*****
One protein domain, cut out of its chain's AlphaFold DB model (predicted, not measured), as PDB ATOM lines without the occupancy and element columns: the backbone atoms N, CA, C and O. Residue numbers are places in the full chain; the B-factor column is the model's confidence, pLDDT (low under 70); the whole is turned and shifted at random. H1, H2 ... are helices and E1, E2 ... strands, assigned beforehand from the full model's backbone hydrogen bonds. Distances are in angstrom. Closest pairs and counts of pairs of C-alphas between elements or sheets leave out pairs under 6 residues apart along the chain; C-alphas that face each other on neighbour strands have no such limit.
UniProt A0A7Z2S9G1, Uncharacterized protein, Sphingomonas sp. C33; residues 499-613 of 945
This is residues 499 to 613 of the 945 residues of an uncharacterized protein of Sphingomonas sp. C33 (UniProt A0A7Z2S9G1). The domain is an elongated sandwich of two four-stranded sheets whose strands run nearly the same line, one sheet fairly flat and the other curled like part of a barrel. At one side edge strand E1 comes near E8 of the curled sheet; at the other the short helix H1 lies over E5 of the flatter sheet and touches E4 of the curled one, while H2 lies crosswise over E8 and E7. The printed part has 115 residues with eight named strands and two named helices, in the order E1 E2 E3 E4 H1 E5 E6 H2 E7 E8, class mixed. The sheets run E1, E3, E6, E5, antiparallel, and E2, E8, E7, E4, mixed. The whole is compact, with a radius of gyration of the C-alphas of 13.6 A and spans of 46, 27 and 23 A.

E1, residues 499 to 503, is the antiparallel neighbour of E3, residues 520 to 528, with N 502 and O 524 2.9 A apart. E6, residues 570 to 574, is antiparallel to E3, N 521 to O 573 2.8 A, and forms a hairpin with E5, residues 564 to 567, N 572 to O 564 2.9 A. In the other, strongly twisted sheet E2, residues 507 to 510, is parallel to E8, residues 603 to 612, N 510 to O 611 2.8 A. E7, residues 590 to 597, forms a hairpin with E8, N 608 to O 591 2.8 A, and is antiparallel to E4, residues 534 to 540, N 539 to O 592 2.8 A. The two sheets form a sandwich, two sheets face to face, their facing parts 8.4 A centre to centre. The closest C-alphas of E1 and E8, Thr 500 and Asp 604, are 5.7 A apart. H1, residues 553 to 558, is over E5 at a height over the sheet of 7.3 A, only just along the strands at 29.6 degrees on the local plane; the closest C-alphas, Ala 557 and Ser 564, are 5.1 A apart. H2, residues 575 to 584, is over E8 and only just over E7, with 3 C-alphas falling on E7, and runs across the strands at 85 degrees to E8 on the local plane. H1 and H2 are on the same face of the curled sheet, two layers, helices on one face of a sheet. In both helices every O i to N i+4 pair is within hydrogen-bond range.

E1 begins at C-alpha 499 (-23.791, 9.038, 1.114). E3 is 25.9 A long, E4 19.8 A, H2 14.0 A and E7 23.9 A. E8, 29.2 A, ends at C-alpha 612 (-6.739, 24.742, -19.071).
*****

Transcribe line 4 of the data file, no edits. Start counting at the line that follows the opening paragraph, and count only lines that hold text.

E1 begins at C-alpha 499 (-23.791, 9.038, 1.114). E3 is 25.9 A long, E4 19.8 A, H2 14.0 A and E7 23.9 A. E8, 29.2 A, ends at C-alpha 612 (-6.739, 24.742, -19.071).